JPMorgan has been a strong critic of provisions that would have made this loss less likely, said Michael Greenberger, former enforcement director of the Commodity Futures Trading Commission, which regulates some derivatives.

"These instruments are not regularly and efficiently priced, and a company can wake up one day, as AIG did in 2008, and find out they're in a terrific hole. It can just blow up overnight," said Greenberger, a professor at the University of Maryland.

On Friday, bank stocks were hammered in Britain and the United States, partly because of fear that the JPMorgan loss would lead to tougher regulation of financial institutions.

JPMorgan stock was down 8.2 percent in early trading on Wall Street. It was down more than $3, and by itself shaved 25 points off the Dow Jones industrial average, which was up about 30 points on the day.

In Britain, shares of Barclays and Royal Bank of Scotland were down more than 2 percent.

JPMorgan stock was the hardest hit, but its American counterparts suffered, too: Morgan Stanley was down 4 percent, and Goldman Sachs and Citigroup each lost more than 3 percent.

Stock analysts said that bank stocks were hurt mostly because of regulatory fear, not because there was reason to believe other banks would discover similar losses.

"The regulatory and political environment is already a headwind, and clearly this doesn't help," Deutsche Bank said in a note to clients.

The trading loss was an embarrassment for JPMorgan, which came through the 2008 financial crisis in much better health than its peers. It kept clear of risky investments that hurt many other banks.

The loss came over the past six weeks in a portfolio of the complex financial instruments known as derivatives, and in a division JPMorgan says was supposed to control its exposure to risk in the financial markets.

"The portfolio has proved to be riskier, more volatile and less effective as an economic hedge than we thought," Dimon told reporters on Thursday. "There were many errors, sloppiness and bad judgment."

Bloomberg News reported in April that a single JPMorgan trader in London, known in the bond market as "the London whale," was making such large trades that he was moving prices in the $10 trillion market.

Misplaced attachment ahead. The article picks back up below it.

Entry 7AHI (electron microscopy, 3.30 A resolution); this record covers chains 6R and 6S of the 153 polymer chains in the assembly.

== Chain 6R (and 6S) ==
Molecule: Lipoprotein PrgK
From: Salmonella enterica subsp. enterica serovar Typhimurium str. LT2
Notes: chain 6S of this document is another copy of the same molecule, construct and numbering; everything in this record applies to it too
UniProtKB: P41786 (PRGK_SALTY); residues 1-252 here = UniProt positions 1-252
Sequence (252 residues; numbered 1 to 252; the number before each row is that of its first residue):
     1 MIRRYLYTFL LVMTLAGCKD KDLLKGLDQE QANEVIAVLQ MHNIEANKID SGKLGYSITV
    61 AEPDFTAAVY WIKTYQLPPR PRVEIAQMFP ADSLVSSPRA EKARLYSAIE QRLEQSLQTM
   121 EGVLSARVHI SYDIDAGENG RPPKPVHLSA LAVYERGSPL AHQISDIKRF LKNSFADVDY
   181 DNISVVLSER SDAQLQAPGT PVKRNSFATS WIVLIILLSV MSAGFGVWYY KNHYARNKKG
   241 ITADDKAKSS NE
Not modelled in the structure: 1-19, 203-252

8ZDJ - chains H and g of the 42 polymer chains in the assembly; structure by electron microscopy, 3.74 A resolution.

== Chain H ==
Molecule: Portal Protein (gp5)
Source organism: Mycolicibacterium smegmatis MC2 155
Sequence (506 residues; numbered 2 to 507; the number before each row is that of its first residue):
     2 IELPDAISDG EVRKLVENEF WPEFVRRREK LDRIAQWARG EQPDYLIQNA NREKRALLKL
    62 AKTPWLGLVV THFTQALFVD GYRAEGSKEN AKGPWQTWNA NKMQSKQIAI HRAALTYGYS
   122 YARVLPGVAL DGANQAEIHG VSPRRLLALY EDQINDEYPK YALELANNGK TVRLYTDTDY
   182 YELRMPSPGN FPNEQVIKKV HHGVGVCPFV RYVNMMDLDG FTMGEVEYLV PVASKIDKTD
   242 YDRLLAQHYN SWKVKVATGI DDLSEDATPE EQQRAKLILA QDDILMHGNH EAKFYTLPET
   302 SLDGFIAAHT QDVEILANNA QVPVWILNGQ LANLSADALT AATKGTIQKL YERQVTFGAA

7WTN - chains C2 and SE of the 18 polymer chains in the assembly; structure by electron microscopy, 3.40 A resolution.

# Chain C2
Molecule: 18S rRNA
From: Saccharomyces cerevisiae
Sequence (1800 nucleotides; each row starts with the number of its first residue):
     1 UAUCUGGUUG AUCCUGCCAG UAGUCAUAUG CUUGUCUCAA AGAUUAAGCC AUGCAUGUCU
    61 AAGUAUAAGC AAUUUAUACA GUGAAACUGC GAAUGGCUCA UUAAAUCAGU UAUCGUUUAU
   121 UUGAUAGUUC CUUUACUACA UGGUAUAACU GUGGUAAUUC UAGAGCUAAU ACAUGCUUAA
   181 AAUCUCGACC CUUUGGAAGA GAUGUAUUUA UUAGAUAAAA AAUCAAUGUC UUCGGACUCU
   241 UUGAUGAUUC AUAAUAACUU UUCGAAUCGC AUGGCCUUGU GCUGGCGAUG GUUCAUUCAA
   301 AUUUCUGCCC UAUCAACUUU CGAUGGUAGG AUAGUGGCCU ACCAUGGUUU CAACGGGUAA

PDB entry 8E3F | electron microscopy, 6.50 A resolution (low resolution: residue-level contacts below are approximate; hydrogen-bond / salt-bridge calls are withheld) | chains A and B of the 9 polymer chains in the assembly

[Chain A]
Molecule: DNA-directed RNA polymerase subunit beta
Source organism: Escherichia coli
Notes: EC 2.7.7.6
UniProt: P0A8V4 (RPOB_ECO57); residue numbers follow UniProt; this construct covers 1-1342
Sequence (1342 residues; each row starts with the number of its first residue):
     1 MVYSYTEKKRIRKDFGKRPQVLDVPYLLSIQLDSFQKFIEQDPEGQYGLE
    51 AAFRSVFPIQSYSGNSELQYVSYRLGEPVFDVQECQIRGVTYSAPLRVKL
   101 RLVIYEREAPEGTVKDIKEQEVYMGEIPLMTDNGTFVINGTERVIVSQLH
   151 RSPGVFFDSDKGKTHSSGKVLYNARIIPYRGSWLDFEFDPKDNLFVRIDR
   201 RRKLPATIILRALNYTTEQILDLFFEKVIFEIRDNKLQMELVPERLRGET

Dimon said the losses were "somewhat related" to that story, but seemed to suggest that the problem was broader. Dimon also said the company had "acted too defensively," and should have looked into the division more closely.

The Wall Street Journal reported last month that JPMorgan had invested heavily in an index of credit-default swaps, insurance-like products that protect against default by bond issuers.

Hedge funds were betting that the index would lose value, forcing JPMorgan to sell investments at a loss. The losses came in part because financial markets have been far more volatile since the end of March.

Partly because of the $2 billion trading loss, JPMorgan said it expects a loss of $800 million this quarter for a segment of its business known as corporate and private equity. It had planned on a profit for the segment of $200 million.

The loss is expected to hurt JPMorgan's overall earnings for the second quarter, which ends June 30.

"We will admit it, we will learn from it, we will fix it, and we will move on," he said. Dimon spoke in a hastily scheduled conference call with stock analysts. Reporters were allowed to listen.

JPMorgan is trying to unload the portfolio in question in a "responsible" manner, Dimon said, to minimize the cost to its shareholders. Analysts said more losses were possible depending on market conditions.